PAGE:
2. Well-stated. I think I have a good idea of how you feel, here. I started reading comics in about 1959 or 1960, and read every Superman title I could find up to the early days of the Byrne era, and that was when I left for the first time. I came back with Action Comics #1000 and gave Bendis’ Man of Steel</I/b> miniseries a shot. I wasn’t crazy about that, but I though I needed to give Bendis a fair shot. I read Superman and Action for about a year, but felt dissatisfied with the books and also felt as if I never actually got a complete story, with a beginning, a middle, and an end. This style of storytelling clashes with my Silver Age sensibilities, so I decided I was done, again, because I am clearly not the target audience. I’m sad about that, but less sad (and far less angry) than I was when I quit after John Byrne, because I realize that each generation of Superman fans will have its own favorite version, and this is just not mine. I hope that, either DC will someday bring back a version I like, or that there will be enough fans of the newer version to keep Superman “evergreen”.
    As I think of it, I can just take a trip in my Time Bubble back to my beloved Silver Age, whenever I like. They understand me there.

  3. Sorry about all the bold-italic at the end, there. I must have screwed up the html.

  4. Shane Anderson says:

    You lasted longer than I did when it comes to Bendis. I’m in much the same boat as you… I strongly disliked New 52 Superman, but loved Lois and Clark and Rebirth Superman’s family dynamic with Clark, Lois and Jon. Those were the best Superman comics in years, and I loved them. I could see very quickly that Bendis was undoing all of that by taking Jon out of the picture and putting some distance between Lois and Clark as a married couple. I bought his Man of Steel series and made it four issues into both Superman and Action before I’d had enough. Seems like I was absolutely right to jump ship, given what’s been happening since I left.

    I agree with you. If they publish good Superman comics that I enjoy, I’m on board. If not, I’m not spending my money on books I don’t like. I do get tired of DC jerking all of us around and somewhere I wonder when I’ll just get tired of it and abandon them completely, apart from back issues and classic reprints. I love those Golden Age Superman omnibuses, and I hope they keep being published.

  5. Bradley Null says:

    I have been struggling with my disappointment since the New 52 – I ran out of hobby money as it happened and that was the actual reason I had to quit buying. However when the hobby funds were back- I didn’t return to DC other then the CW shows- I found “From Crisis to Crisis”, and you because that was MY boundaries when it came to DC- If I’m honest however I’ve noticed that I’m a fan of the good stories put out in defiance of WB/DC, I’ve never liked the company – I started complaining about the loss of the multiverse- I left because complaining needed to NOT be part of my escape fiction-

  6. Well said Mike. All the good will DC earned with Rebirth has slowly been pissed away. I stayed on the Superman books for Bendis’ run up until a few months ago, but I just didn’t care for his disassembling of what was working, just to do his own “take”. I know DC hired him for that, but they honestly shouldn’t have. If it aint’ broke, don’t fix it.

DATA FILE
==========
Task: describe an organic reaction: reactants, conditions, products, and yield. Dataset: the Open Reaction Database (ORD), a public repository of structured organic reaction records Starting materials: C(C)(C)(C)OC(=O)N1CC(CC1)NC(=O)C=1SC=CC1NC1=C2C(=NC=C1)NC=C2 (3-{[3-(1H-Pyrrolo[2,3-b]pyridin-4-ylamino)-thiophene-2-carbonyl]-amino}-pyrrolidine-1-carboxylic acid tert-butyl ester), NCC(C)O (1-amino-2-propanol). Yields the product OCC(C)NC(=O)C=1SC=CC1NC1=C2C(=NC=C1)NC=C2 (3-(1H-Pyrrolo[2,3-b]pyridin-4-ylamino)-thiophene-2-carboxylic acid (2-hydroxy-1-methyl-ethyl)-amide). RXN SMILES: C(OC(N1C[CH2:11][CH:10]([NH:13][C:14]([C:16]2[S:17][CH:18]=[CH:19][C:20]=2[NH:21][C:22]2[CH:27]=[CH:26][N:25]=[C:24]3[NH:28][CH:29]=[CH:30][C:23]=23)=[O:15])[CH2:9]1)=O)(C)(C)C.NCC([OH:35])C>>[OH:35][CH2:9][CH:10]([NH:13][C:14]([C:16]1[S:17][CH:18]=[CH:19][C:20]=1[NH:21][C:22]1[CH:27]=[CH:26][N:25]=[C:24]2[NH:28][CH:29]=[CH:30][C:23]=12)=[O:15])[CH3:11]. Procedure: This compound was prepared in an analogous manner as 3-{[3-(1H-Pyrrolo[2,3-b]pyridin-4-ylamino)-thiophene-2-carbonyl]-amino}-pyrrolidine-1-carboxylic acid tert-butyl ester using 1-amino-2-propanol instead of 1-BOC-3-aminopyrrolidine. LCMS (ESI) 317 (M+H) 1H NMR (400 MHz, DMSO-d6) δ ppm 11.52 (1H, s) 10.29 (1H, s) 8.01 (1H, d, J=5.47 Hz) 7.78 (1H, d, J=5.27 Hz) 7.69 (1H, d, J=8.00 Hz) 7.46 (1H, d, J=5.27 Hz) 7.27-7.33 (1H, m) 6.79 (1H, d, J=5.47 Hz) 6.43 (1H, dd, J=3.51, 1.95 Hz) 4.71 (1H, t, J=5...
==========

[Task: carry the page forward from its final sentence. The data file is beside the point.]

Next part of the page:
Taking away Clark Kent destroys the initial wish fulfillment aspect of the character, perhaps the aspect most important to his bespectacled, mild-mannered co-creator. Without Clark Kent…Superman is just another guy in a cape. An alien no human can readily identify with… or not as closely as before. Way to go DC.

    Chris

  7. Kenny Kraly Jr. says:

    I’m not reading the Superman books again because of this storyline I’m not reading the books at least for right now because I haven’t liked what Bendis has done with the character of Superman and removing things we loved from the Rebirth run like Jon Kent and ageing him up which was a bad change in Bendis run. Don’t hate this change coming I just wished it was handled better.

  8. Collin S. says:

    I walked away pretty much right after Bendis’ initial “Man of Steel” miniseries, myself. The way he characterized Superman reminded me too much of how Superman was characterized during the pre-Flashpoint period that made you walk away in the first place.

    Now me, I liked the New 52. Loved it even. I’d always been a big Golden Age fan, a big Bronze Age fan, and I felt like the New 52 was at least partly an attempt to get some of the Golden Age attitude and Bronze Age scale back at once (don’t @ me). Some of it worked amazingly well, and some of it… well, some of it definitely didn’t, you’re definitely right about that. Either way, I was peeved when DC announced they were going to kill off “my Superman” and replace him with another one. That said, when I actually read Rebirth, I found to my delight that I really liked the Superman there. He maintained the backbone and the occasional impulsiveness that I felt the New 52 had given back to the character, and I could tell that it was gone from the first Bendis issue. But, you know, I stuck it out for the first six just in case. And then I quit.

    It’s honestly been really frustrating. Now the only Superman comics I get are Bronze Age back issues, Up In The Sky, and Jimmy and Lois’ solo series. It saves money, but I’m back in this space of feeling like DC doesn’t have any interest at all in a Superman who acts remotely like my favorite super-hero.

    So… I feel like we’re a year or two away from another reboot. Clark Kent, reporter, is at the core of Superman as a character. The last time DC publicly outted Clark as Superman, all of four whole years ago, there was a pretty immediate soft reboot to first render the outing pointless, and then undo it.

    DC’s been flip-flopping and dithering about Superman for years. It’s obvious they don’t have many writers who really know what to do with him. I hope they can figure him out, because they’re losing fans. Not Superman fans, but DC fans.